peterbartlett_8537
peterbartlett_8537

Hover Fly on Black Eyed Susan



Sweet Arrow Reserve
Bellbrook, Ohio

Sweet Arrow Reserve
Bellbrook, Ohio
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Awards

Spring Selection Award
Top Choice
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Outstanding Creativity
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Absolute Masterpiece
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Peer Award
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Superior Skill
Bart ferlong
Superb Composition
RavenHawk58

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Behind The Lens

Location
The Bellbrook | Sugarcreek Parks open a new 200+ acre reserve in 2015 - featuring old growth forests and large tracts of farmlands converted to short grass and tall grass/wildflower prairies. This hover fly was taking advantage of the black-eyed susans in the largest prairie.
Time
The image was part a a successful lunchtime photo trip with a team from my office.
Lighting
While I prefer to do wildlife photography in the early morning or evening, the nice this about macro-photography is the fact it is independent from time of day. The lighting is mainly provided from an off-camera flash. I use a Mieke MK-910 with a DIY light diffuser/modifier.
Equipment
Nikon D7000 with a 50mm lens mounting on a reversing ring and extension tubes, off-camera flash featuring a DIY light diffuser/modifier.
Inspiration
I shot a wide variety of subjects, but the goal is to get out and shoot everyday I can. Fortunately there is a small group at my office that are equally as passionate and we try to get out most days a lunch to shoot. In regards to the subject - I love the detail you see in eyes. For me macro-photography is about capturing what you can't see with the naked eye.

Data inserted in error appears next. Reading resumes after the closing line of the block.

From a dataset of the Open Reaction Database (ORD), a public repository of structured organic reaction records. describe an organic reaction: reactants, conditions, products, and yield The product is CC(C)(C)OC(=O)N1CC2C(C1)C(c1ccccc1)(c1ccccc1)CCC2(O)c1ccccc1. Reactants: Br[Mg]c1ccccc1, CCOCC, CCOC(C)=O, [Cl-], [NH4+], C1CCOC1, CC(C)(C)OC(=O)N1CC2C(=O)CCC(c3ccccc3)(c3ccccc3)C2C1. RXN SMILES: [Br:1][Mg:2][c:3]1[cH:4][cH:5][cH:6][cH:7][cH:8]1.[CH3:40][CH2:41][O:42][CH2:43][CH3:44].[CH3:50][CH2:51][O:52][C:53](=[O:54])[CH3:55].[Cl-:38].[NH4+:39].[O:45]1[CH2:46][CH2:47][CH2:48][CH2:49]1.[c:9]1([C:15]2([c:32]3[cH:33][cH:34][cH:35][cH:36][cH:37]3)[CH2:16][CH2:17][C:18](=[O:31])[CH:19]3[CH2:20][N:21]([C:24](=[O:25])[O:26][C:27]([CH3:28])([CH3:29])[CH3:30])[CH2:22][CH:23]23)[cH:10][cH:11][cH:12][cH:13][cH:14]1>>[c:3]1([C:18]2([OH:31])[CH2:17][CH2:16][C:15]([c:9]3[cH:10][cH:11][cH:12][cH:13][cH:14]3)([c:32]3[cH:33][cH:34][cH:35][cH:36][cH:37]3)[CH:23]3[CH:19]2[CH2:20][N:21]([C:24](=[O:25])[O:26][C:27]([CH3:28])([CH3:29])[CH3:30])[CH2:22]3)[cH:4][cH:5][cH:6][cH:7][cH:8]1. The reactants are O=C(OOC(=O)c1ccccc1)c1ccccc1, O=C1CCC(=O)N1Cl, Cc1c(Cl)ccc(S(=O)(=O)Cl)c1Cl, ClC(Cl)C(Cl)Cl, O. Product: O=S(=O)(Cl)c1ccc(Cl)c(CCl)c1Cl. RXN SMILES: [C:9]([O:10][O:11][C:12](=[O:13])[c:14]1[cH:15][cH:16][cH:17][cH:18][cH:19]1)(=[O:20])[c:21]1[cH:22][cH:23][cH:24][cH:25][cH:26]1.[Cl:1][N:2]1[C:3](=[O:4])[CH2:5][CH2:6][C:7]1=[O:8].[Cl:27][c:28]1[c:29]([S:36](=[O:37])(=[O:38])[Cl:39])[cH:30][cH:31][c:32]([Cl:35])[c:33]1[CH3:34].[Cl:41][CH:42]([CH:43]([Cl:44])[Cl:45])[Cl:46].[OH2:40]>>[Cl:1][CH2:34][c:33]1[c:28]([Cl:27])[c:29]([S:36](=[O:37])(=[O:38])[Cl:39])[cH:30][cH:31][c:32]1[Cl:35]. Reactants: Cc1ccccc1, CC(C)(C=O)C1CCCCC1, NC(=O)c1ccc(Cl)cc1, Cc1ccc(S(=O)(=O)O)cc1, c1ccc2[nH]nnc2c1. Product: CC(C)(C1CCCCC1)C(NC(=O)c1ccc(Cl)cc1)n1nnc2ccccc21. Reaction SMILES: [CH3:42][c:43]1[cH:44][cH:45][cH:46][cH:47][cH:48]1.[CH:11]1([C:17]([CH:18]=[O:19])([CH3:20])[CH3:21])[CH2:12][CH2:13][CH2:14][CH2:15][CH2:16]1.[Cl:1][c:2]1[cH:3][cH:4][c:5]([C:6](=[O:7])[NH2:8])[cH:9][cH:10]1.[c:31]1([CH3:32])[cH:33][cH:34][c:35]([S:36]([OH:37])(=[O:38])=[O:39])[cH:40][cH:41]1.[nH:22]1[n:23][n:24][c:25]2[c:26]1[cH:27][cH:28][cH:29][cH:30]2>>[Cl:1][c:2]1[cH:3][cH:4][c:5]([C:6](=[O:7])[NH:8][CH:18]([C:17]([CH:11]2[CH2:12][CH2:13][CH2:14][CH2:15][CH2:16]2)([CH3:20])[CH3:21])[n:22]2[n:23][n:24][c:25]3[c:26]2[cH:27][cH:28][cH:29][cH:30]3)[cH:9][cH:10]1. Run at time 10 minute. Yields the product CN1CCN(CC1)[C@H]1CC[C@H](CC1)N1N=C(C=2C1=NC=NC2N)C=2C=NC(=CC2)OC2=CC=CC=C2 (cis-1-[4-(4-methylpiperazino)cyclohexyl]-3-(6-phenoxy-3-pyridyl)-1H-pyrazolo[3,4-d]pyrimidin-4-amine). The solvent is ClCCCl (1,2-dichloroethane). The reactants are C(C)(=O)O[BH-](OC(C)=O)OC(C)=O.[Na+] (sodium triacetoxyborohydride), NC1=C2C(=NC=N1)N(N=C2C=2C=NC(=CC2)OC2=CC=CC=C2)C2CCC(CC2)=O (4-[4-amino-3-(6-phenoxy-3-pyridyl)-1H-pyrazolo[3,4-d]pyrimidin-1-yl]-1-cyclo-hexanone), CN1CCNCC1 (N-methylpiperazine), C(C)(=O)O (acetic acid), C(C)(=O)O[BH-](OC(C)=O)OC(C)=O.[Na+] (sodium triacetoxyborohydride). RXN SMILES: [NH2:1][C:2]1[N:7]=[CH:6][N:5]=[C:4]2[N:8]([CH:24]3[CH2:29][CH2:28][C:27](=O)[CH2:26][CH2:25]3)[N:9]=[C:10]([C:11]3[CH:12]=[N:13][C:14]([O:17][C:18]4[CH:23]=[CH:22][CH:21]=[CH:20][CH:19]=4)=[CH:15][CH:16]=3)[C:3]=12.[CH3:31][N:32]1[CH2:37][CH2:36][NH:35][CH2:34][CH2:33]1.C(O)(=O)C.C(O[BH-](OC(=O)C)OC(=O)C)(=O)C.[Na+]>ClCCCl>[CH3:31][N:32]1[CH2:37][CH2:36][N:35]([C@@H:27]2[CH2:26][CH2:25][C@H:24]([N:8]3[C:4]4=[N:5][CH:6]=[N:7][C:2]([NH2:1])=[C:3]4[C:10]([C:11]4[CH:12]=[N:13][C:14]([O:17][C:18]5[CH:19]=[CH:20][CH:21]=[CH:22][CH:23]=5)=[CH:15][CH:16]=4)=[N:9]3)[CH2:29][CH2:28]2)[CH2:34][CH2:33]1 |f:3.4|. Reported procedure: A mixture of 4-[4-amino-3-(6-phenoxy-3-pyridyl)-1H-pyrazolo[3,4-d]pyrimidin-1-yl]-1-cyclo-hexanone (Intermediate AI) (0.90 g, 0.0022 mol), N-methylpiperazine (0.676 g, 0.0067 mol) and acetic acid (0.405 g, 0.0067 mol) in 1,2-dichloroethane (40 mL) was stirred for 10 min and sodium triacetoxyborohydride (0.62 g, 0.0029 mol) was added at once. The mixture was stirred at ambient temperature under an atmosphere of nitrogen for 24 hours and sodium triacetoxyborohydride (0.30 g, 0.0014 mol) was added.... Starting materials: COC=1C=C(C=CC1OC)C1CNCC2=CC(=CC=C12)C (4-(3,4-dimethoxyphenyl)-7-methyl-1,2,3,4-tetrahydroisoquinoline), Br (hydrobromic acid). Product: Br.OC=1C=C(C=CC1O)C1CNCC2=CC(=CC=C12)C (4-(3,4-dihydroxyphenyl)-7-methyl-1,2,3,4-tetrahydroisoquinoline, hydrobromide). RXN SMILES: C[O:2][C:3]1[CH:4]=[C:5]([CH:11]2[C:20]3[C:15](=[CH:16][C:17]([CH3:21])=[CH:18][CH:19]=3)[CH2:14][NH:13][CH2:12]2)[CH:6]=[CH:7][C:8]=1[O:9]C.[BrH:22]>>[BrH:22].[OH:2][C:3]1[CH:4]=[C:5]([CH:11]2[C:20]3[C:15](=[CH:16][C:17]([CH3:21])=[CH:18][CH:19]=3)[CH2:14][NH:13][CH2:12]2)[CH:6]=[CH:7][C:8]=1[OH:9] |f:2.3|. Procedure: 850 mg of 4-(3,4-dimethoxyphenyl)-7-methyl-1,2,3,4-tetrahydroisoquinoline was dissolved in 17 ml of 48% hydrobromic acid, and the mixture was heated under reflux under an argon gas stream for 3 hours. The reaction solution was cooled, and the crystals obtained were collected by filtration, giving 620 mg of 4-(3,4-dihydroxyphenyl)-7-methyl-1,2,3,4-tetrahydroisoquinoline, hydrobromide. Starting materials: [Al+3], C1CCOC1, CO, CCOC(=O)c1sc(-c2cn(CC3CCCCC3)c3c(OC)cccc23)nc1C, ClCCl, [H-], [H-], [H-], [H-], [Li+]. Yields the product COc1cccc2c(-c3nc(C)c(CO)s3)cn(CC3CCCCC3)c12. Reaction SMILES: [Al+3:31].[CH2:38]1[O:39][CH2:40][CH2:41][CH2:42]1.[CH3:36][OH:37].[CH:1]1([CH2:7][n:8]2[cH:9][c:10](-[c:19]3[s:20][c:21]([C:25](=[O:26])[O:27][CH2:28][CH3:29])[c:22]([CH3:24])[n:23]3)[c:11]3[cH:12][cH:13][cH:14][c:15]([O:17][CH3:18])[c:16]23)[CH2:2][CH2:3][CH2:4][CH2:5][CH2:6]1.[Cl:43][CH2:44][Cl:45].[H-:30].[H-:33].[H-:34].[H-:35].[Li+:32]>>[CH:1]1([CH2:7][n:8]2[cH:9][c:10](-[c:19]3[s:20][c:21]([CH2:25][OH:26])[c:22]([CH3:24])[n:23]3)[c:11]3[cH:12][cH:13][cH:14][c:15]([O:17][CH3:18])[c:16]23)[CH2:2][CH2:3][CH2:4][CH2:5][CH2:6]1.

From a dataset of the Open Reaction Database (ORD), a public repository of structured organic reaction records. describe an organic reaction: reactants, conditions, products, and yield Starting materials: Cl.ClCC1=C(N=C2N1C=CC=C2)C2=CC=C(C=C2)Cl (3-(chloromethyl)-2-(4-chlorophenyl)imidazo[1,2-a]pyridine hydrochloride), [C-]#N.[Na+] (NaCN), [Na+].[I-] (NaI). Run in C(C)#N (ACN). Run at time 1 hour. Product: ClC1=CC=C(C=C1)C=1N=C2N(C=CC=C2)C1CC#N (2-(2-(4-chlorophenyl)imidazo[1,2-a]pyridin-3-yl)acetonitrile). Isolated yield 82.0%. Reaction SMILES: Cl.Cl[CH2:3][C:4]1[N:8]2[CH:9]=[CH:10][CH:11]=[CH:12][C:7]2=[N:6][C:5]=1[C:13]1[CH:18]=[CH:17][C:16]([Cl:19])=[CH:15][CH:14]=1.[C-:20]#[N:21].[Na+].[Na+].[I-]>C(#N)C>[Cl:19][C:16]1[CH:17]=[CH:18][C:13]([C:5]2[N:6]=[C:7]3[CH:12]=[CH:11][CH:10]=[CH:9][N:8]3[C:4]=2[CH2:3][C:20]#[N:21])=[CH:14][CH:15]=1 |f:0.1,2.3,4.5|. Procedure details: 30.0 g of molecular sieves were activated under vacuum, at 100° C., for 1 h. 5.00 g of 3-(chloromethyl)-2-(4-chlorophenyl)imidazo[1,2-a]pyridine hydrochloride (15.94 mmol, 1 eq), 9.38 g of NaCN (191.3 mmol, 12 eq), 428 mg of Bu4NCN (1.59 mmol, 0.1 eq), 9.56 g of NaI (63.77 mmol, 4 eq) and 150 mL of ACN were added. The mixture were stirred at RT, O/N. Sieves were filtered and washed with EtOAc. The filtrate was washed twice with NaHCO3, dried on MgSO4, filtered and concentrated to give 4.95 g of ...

Editing
While many macro-insect photos feature image stacking, this image is a single frame. The image was cropped and post-processed using Adobe Lightroom and Photoshop to correct color and remove any dust marks from the sensor.
In my camera bag
All of it! I am usually packed for bird and macro photography. Currently I now shoot with a Nikon D750 and always have the: Nikon 50mm f/1.4 w/ reversing ring, extension tubes, Nikon 85mm f/1.4, Sigma 10-20mm, Nikon 80-200mm f/2.8, all the way up to the Tamron 150-600mm. I use the Mieke MK-910 flash and a variety of store bought and DIY diffusers.
Feedback
Note that with insects - these are all handheld shots. I'd love to use a tripod, but by the time you get a tripod set up, get your lighting right, etc...that bug would be long gone. When you're working this close, the depth-of-field is very small. To solve this problem - take LOTS of pictures. I likely have 20-30 shots of this same hover fly in Lightroom and hopefully one or two are in focus. Sometimes you might even stack two, three or more of these images to get more of the insect "in-focus". No coffee - you want steady hands. Keep in mind, a good day is one or two good photos. This is not like product photography or event photography where you obviously expect more winners. It's hard to get the bugs to listen to photo directions.

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